The Evolution Of Music Part-V

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The Evolution Of Music Part-V

R & B and Soul

R&B, an abbreviation for rhythm and blues, is a style that arose in the 1930s and 1940s. Early R&B consisted of large rhythm units “smashing away behind screaming blues singers (who) had to shout to be heard above the clanging and strumming of the various electrified instruments and the churning rhythm sections”. R&B was not extensively recorded and promoted because record companies felt that it was not suited for most audiences, especially middle-class whites, because of the suggestive lyrics and driving rhythms.

Band leaders like Louis Jordan innovated the sound of early R&B, using a band with a small horn section and prominent rhythm instrumentation. By the end of the 1940s, he had had several hits, and helped pave the way for contemporaries like Wynonie Harris and John Lee Hooker. Many of the most popular R&B songs were not performed in the rollicking style of Jordan and his contemporaries; instead they were performed by white musicians like Pat Boone in a more palatable mainstream style, which turned into pop hits.

By the end of the 1950s, however, there was a wave of popular black blues-rock and country-influenced R&B performers like Chuck Berry gaining unprecedented fame among white listeners.

Soul music is a combination of rhythm and blues and gospel which began in the late 1950s in the United States. It is characterized by its use of gospel-music devices, with a greater emphasis on vocalists and the use of secular themes. The 1950s recordings of Ray Charles, Sam Cooke, and James Brown are commonly considered the beginnings of soul. Charles’ Modern Sounds (1962) records featured a fusion of soul and country music, country soul, and crossed racial barriers in music at the time. One of Cooke’s most well-known songs “A Change Is Gonna Come” (1964) became accepted as a classic and an anthem of the civil rights movement of the 1960s. The Motown Record Corporation of Detroit, Michigan became highly successful during the early and mid 1960s by releasing soul recordings with heavy pop influences to make them palatable to white audiences, allowing black artists to more easily crossover to white audiences.

Pure soul was popularized by Otis Redding and the other artists of Stax Records in Memphis, Tennessee. By the late 1960s, Atlantic recording artist Aretha Franklin had emerged as the most popular female soul star in the country. Also by this time, soul had splintered into several genres, influenced by psychedelic rock and other styles. The social and political ferment of the 1960s inspired artists like Marvin Gaye and Curtis Mayfield to release albums with hard-hitting social commentary, while another variety became more dance-oriented music, evolving into funk. Despite his previous affinity with politically and socially-charged lyrical themes, Gaye helped popularize sexual and romance-themed music and funk, while his 1970s recordings, including Let’s Get It On (1973) and I Want You (1976) helped develop the quiet storm sound and format. One of the most influential albums ever recorded, Sly & the Family Stone’s There’s a Riot Goin’ On (1971) has been considered among the first and best examples of the matured version of funk music, after prototypical instances of the sound in the group’s earlier work.[80] Spoken word soul, an eclectic blend of poetry, jazz-funk and soul was practiced by such artists as Gil Scott-Heron and The Last Poets, and featured critical political and social commentary with afro - centric sentiment. Scott-Heron’s proto-rap work, including “The Revolution Will Not Be Televised” (1971) and “Winter in America” (1974), has had a considerable impact on later hip hop artists, while his unique sound with Brian Jackson influenced neo soul artists.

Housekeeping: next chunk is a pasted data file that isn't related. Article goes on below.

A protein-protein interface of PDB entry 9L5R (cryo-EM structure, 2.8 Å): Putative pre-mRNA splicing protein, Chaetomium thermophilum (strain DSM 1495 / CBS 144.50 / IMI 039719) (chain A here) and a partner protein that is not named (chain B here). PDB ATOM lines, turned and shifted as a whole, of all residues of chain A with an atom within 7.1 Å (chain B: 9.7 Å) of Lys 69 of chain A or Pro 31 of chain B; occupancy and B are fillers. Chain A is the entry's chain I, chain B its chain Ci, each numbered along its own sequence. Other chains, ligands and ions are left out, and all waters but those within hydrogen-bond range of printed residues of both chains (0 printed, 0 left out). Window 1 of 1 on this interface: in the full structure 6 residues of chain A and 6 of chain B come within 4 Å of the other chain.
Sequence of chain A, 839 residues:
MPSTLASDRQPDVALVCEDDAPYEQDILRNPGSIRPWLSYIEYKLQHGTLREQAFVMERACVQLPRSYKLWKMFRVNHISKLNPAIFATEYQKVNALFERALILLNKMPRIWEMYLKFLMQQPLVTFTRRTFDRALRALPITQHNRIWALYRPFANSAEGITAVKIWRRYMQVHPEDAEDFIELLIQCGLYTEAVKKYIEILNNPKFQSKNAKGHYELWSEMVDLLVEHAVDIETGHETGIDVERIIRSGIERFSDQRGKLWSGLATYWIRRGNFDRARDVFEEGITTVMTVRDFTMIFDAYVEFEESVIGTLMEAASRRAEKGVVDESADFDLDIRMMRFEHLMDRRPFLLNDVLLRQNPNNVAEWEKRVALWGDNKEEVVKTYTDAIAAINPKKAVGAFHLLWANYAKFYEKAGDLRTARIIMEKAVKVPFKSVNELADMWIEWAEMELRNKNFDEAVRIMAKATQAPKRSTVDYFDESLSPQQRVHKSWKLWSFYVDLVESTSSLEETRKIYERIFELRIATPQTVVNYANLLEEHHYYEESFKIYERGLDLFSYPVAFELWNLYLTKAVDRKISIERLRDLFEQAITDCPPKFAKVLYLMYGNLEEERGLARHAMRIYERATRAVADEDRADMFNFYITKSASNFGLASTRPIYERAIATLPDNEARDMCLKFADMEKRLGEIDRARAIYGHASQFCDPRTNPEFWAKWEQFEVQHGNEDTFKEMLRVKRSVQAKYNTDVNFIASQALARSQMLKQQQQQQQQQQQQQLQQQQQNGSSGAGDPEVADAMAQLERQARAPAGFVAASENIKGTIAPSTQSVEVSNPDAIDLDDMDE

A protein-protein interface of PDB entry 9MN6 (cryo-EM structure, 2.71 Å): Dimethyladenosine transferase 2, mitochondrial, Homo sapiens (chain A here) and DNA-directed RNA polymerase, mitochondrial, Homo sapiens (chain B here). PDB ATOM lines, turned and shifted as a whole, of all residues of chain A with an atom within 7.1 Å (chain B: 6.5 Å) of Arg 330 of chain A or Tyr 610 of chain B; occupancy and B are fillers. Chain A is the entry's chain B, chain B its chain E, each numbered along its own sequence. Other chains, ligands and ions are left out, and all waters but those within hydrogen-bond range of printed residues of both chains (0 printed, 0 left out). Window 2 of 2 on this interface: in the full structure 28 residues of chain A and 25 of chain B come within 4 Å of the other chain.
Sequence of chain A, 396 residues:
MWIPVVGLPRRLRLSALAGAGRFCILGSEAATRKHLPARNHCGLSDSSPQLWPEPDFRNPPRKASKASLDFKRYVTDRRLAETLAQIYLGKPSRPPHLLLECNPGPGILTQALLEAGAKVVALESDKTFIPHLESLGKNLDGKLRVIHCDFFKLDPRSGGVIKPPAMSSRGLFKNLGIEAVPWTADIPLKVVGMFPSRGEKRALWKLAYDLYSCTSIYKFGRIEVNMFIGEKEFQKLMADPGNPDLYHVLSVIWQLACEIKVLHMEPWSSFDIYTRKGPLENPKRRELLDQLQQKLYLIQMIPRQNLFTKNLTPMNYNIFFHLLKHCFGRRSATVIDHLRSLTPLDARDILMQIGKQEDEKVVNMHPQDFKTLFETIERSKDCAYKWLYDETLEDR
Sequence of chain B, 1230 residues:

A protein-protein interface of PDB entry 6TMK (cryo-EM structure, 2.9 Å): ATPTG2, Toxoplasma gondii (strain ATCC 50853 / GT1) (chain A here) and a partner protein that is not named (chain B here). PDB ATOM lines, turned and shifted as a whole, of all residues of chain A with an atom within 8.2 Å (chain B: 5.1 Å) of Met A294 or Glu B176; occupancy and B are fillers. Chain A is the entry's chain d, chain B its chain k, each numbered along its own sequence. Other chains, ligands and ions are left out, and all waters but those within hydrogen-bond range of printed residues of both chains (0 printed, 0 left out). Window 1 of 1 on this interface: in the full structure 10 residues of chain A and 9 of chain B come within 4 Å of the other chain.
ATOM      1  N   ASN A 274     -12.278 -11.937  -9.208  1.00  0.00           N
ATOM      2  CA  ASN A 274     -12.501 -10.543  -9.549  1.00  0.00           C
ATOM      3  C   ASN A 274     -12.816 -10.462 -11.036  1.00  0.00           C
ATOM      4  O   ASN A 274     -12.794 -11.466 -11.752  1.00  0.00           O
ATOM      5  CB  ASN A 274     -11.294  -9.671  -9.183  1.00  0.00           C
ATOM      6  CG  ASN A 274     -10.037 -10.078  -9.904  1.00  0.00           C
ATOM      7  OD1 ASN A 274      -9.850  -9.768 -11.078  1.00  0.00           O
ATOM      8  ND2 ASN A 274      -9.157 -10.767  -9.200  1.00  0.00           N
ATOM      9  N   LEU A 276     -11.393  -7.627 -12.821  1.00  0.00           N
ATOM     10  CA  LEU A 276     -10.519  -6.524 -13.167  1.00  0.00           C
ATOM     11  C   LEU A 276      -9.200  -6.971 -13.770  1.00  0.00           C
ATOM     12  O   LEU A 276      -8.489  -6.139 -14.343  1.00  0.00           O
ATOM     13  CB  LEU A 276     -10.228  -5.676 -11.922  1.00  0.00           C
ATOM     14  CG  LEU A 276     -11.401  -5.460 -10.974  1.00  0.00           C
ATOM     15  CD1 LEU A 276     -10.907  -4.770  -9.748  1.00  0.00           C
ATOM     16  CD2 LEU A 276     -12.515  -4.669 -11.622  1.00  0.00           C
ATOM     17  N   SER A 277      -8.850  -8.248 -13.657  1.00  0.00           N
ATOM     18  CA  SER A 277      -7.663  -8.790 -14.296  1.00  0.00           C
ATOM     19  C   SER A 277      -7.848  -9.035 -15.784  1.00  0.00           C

During the mid-1970s, some highly slick and commercial bands like The O’Jays and Hall & Oates achieved mainstream success with styles like Philly soul and blue-eyed soul. By the end of the ’70s, soul, funk, rock and most other genres were dominated by tracks influenced by disco; a kind of popular dance music. With the introduction of influences from electro music and funk in the late 1970s and early 1980s, soul music became less raw and more slickly produced, resulting in a genre of music that was once again called R&B, usually distinguished from the earlier rhythm and blues by identifying it as contemporary R&B.

The first contemporary R&B stars arose in the 1980s, with the funk-influenced singer Prince, dance-pop star Michael Jackson, and a wave of female vocalists like Tina Turner and Whitney Houston. Hip hop came to influence contemporary R&B later in the ’80s, first in a style called new jack swing and then in a related series of subgenres called hip hop soul and neo soul. New jack swing was a style and trend of vocal music, often featuring rapped verses and drum machines. Hip hop soul and neo soul developed later, in the 1990s. Typified by the work of Mary J. Blige and R. Kelly, the former is a mixture of contemporary R&B with hip hop beats, while the images and themes of gangsta rap may be present. The latter is a more experimental, edgier and generally less mainstream combination of ’60s and ’70s style soul vocals with some hip hop influence, and has earned some mainstream recognition through the work of D’Angelo, Erykah Badu and Lauryn Hill.